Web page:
At some point, most of us have experienced it — you’re at your desk, feeling exhausted and unproductive, yet you feel like you can’t take a break or leave the office. Welcome to presenteeism—the notion that one must be physically present at work but not necessarily productive or efficient in their duties. In this blog article, we will explore the reality of presenteeism and what can be done to combat it and create healthier workplaces.
What is Presenteeism?
Presenteeism is the tendency for employees to come to work when they are sick. This can be due to several factors, including a sense of obligation to the job, a fear of losing their job or simply not wanting to use up their allotted sick days. Therefore, coming to work sick can seriously impact both the individual and the company.
For the individual, working while sick can prolong the illness and make it worse. It can also lead to exhaustion and burnout. And for the company, presenteeism can lead to lower productivity, increased mistakes, and a higher risk of accidents.
So why do people do it? In most cases, it’s because they feel like they have to. A 2017 survey by Aflac found that nearly 60% of employees said they would go to work even if they had the flu. Of those, 34% said they would do so because they couldn’t afford to miss a day, and 26% said their boss expects them to come in no matter what.
Clearly, presenteeism is a problem that needs to be addressed. If you’re an employer, talk to your team about the importance of staying home when sick. Let them know that you value their health and well-being above all else. And if you’re an employee, don’t be afraid to take a sick day when needed.
There are many causes of presenteeism, including when employees come to work despite being ill. Some causes are personal, such as a fear of losing one’s job or not wanting to use up all of their sick days. Others are cultural, such as a workplace that doesn’t encourage employees to take time off even when they’re sick. And still, others are structural, such as a lack of paid leave or childcare options.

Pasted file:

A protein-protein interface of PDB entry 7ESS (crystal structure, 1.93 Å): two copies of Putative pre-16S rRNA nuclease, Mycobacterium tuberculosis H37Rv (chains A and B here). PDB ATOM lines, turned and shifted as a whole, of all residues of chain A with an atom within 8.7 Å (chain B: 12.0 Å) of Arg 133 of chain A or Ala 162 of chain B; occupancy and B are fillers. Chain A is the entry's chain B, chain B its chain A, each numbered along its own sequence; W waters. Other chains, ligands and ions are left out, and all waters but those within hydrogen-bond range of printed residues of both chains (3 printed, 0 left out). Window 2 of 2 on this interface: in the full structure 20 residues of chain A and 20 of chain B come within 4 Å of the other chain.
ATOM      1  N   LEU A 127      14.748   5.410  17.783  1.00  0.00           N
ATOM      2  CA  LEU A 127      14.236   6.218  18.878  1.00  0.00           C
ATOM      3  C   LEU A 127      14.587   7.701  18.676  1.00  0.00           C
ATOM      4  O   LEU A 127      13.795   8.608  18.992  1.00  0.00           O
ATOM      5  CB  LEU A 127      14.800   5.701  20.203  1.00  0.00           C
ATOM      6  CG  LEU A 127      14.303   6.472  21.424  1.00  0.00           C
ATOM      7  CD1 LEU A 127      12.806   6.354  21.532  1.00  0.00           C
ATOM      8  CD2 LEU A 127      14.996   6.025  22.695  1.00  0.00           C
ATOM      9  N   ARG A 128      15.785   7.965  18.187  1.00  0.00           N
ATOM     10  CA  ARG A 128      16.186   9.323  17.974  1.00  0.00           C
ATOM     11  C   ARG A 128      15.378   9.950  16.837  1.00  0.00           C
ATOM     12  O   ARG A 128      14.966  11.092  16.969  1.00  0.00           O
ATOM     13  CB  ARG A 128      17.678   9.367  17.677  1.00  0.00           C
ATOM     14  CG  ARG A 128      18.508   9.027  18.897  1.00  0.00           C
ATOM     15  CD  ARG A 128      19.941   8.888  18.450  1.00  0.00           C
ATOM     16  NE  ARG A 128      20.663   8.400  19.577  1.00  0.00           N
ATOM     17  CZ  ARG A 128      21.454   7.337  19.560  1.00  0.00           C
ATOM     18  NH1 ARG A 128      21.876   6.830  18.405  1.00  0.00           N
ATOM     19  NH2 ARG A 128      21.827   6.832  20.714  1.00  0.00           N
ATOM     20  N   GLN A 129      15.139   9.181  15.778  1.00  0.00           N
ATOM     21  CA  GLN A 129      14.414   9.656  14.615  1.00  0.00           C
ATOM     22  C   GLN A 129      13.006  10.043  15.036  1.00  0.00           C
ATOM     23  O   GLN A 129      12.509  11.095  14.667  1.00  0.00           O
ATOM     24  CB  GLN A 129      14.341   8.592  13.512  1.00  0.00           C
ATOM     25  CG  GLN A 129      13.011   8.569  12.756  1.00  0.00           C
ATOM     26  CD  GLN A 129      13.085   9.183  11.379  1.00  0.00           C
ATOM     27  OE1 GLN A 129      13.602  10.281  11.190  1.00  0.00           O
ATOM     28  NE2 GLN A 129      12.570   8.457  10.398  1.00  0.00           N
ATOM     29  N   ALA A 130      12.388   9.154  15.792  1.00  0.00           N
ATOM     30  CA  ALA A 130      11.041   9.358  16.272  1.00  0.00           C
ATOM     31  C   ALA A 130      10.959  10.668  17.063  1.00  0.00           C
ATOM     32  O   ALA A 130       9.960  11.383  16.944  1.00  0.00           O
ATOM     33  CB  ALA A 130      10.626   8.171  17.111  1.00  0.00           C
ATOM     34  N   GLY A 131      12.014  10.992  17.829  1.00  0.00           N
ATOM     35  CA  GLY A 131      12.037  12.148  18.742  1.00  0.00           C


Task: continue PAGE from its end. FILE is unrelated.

Often, it’s a combination of these factors that leads to presenteeism. For example, an employee who doesn’t have paid leave and can’t afford to miss a day of work because they’ll lose pay may come in even when they’re sick. Or an employee who fears retribution from their boss for taking time off may suck it up and power through their sickness.
Whatever the reasons, presenteeism is a serious problem that can lead to decreased productivity and decreased morale in the workplace.
When employees come to work sick, it can create several problems for the individual and the workplace. This is known as presenteeism. Here are some of the effects of presenteeism:
1. Productivity decreases when employees are working while sick. This is because they are not able to focus and perform at their best.
2. The quality of work decreases when employees are working while sick. This is because they cannot give their full attention to the task.
3. Employees who come to work sick can spread their illness to others, leading to more absences from work. This can have a ripple effect on productivity and morale in the workplace.
4. Employees who come to work sick often end up taking more time off in the long run due to their illness becoming worse or recurring. This defeats the purpose of coming into work sick in the first place.
5. Finally, presenteeism can create a negative culture in the workplace where employees feel like they have to come in even if they are sick. This can lead to burnout and resentment among staff members.
How to Combat Presenteeism
When it comes to presenteeism, employees are often their own worst enemies. They come to work sick or don’t take time off when they should, spreading illness and reducing productivity. There are a few things employers can do to combat presenteeism:
1. Encourage employees to stay home when they’re sick. This means having policies that allow employees to stay home without feeling penalized.
2. Promote healthy habits. This includes encouraging employees to vaccinate, eat well, and exercise regularly.
3. Offer flexible work arrangements. When possible, allow employees to telecommute or have flexible hours to better manage their health and wellness.
4. Provide access to on-site health services. This could include offering flu shots to providing access to a gym or fitness center.
5. Educate employees on the importance of taking care of themselves. This includes things like not coming to work sick, getting enough rest, and managing stress levels.
Employees need to be aware of the risks that come with having employees working. At the same time, they are unwell or not at their best, ensuring that any measures taken to reduce absenteeism do not inadvertently increase presenteeism. Employees should also take responsibility for their own well-being and ensure they get adequate rest to remain productive in the workplace.
Also read: Complacency in the Workplace: Beat It!